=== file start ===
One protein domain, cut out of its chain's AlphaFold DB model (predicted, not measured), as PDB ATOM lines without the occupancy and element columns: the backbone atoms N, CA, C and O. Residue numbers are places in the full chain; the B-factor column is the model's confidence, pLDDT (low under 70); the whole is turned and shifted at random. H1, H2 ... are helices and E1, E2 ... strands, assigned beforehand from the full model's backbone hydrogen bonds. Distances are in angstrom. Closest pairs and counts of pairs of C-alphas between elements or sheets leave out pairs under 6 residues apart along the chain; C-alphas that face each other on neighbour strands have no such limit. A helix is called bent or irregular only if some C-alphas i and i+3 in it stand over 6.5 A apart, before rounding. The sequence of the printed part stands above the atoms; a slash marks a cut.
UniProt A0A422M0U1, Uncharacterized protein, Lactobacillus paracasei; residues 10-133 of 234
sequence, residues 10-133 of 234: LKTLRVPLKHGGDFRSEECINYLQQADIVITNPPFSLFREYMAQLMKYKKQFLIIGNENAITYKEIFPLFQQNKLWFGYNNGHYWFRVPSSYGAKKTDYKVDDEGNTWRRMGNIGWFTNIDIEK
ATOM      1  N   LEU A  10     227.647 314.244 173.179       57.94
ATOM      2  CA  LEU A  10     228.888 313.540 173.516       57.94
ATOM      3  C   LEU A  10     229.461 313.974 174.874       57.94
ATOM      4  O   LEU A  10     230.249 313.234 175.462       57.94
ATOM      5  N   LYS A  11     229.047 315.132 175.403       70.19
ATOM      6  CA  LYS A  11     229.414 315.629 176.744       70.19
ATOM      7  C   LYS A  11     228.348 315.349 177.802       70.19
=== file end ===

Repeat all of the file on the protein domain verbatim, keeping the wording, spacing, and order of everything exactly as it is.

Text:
One protein domain, cut out of its chain's AlphaFold DB model (predicted, not measured), as PDB ATOM lines without the occupancy and element columns: the backbone atoms N, CA, C and O. Residue numbers are places in the full chain; the B-factor column is the model's confidence, pLDDT (low under 70); the whole is turned and shifted at random. H1, H2 ... are helices and E1, E2 ... strands, assigned beforehand from the full model's backbone hydrogen bonds. Distances are in angstrom. Closest pairs and counts of pairs of C-alphas between elements or sheets leave out pairs under 6 residues apart along the chain; C-alphas that face each other on neighbour strands have no such limit. A helix is called bent or irregular only if some C-alphas i and i+3 in it stand over 6.5 A apart, before rounding. The sequence of the printed part stands above the atoms; a slash marks a cut.
UniProt A0A422M0U1, Uncharacterized protein, Lactobacillus paracasei; residues 10-133 of 234
sequence, residues 10-133 of 234: LKTLRVPLKHGGDFRSEECINYLQQADIVITNPPFSLFREYMAQLMKYKKQFLIIGNENAITYKEIFPLFQQNKLWFGYNNGHYWFRVPSSYGAKKTDYKVDDEGNTWRRMGNIGWFTNIDIEK
ATOM      1  N   LEU A  10     227.647 314.244 173.179       57.94
ATOM      2  CA  LEU A  10     228.888 313.540 173.516       57.94
ATOM      3  C   LEU A  10     229.461 313.974 174.874       57.94
ATOM      4  O   LEU A  10     230.249 313.234 175.462       57.94
ATOM      5  N   LYS A  11     229.047 315.132 175.403       70.19
ATOM      6  CA  LYS A  11     229.414 315.629 176.744       70.19
ATOM      7  C   LYS A  11     228.348 315.349 177.802       70.19